Obama Changing a lot Less than You’d Think

Obama says he’s going to restore America’s place in the world. It doesn’t sound like his plan for Gitmo is going to do that.

Mr Obama, who is due to be inaugurated as US president on 20 January, has repeatedly promised to close the camp, where some 250 inmates remain.

Well, even Bush wanted to close it.

President Bush said today that he would like to close down the Guantanamo Bay prison camp on Cuba, but for the fact that some of the terror suspects held there were too “darned dangerous” to release.

Speaking at a press conference in the White House Rose Garden the day after returning from a surprise trip to Baghdad, Mr Bush said that he realised the detention centre was an “excuse” for critics to claim that American was guilty of hypocrisy over its core values.

“I’d like to close Guantanamo,” Mr Bush said. “But I also recognise that we’re holding some people that are darned dangerous, and that we’d better have a plan to deal with them in our courts.

So what is Obama going to do?

The signing of the order is unlikely to be followed by immediate closure.

On Sunday, Mr Obama indicated that closing Guantanamo was a “challenge” and would take time.

“It is more difficult than I think a lot of people realise,” Mr Obama told the ABC TV network.

“We’re going to get it done, but part of the challenge that you have is that you have got a bunch of folks that have been detained, many of whom may be very dangerous, who have not been put on trial or have not gone through some adjudication.”

I have no doubt that Obama will be different, but let’s not pretend that he’s just going to thrown open the gates. Remember: even Bush released many detainees, even (unfortunately) people committed to terrorism as witnessed by their returning to the fight.

Pentagon spokesman Geoff Morrell said 18 former detainees are confirmed as “returning to the fight” and 43 are suspected of having done in a report issued late in December by the Defense Intelligence Agency.

But he’s going to end torture, right?

“President-elect Barack Obama is preparing to prohibit the use of waterboarding and harsh interrogation techniques by ordering the CIA to follow military rules for questioning prisoners, according to two U.S. officials familiar with drafts of the plans. Still under debate is whether to include a loophole that would allow exceptions in extraordinary cases.”

How is this different from President Bush’s policy?

Answer: it’s not.

Then we have this today.

During the Presidential campaign, Obama promised to “have the Army Field Manual govern interrogation techniques for all United States government personnel and contractors.” Thus, Obama implied he would reject the more aggressive interrogation tactics like waterboarding that had been considered and, in rare cases, used by the Bush Administration.

Now that he’s President, it appears Obama will implement his campaign promise to have the military guidelines govern interrogation techniques. However, he is also considering expanding the military guidelines to permit more aggressive techniques:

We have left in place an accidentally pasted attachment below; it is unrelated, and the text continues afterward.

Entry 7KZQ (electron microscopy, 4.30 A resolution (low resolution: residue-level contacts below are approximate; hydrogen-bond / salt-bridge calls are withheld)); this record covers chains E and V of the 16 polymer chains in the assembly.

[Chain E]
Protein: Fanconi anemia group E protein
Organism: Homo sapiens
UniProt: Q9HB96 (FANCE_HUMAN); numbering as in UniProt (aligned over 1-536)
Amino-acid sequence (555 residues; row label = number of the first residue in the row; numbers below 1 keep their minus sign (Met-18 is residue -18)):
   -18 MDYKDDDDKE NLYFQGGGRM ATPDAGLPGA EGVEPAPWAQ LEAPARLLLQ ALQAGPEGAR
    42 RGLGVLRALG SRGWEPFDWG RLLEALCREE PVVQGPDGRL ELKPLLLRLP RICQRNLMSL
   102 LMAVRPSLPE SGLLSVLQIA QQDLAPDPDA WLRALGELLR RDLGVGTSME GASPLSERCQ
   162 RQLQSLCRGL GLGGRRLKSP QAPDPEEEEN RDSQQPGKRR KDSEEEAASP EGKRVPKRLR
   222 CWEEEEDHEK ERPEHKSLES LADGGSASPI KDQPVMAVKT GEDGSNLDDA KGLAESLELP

“At least two more executive orders are expected in coming days, according to two Obama officials.

One official said the first will require all U.S. personnel to follow the U.S. Army Field Manual while questioning detainees. The manual explicitly prohibits threats, coercion, physical abuse and waterboarding, which creates the sensation of drowning and has been termed a form of torture by critics.

The second order will set up a study of interrogation methods that could be added to the Army manual, including some that may be more aggressive than those currently permitted.”

So what about Iraq? Obama opposed the war, opposed the surge and wants out ASAP. That’s what he said during the election.

Seems that now that he’s got the votes, some things might have changed.

A key adviser to Senator Obama’s campaign is recommending in a confidential paper that America keep between 60,000 and 80,000 troops in Iraq as of late 2010, a plan at odds with the public pledge of the Illinois senator to withdraw combat forces from Iraq within 16 months of taking office.

The differences between Obama and Bush were always going to be a lot more subtle than 99% of his supporters expected.

We’re now starting to find out just how subtle.

Update: One more.

While Obama calls for transparency, Pelosi is doing the opposite.

After decades of Democrat control of the House of Representatives, gross abuses to the legislative process and several high-profile scandals contributed to an overwhelming Republican House Congressional landslide victory in 1994. Reforms to the House Rules as part of the Contract with America were designed to open up to public scrutiny what had become under this decades-long Democrat majority a dangerously secretive House legislative process. The Republican reform of the way the House did business included opening committee meetings to the public and media, making Congress actually subject to federal law, term limits for committee chairmen ending decades-long committee fiefdoms, truth in budgeting, elimination of the committee proxy vote, authorization of a House audit, specific requirements for blanket rules waivers, and guarantees to the then-Democrat minority party to offer amendments to pieces of legislation.

Pelosi’s proposed repeal of decades-long House accountability reforms exposes a tyrannical Democrat leadership poised to assemble legislation in secret, then goose-step it through Congress by the elimination of debate and amendment procedures as part of America’s governing legislative process.


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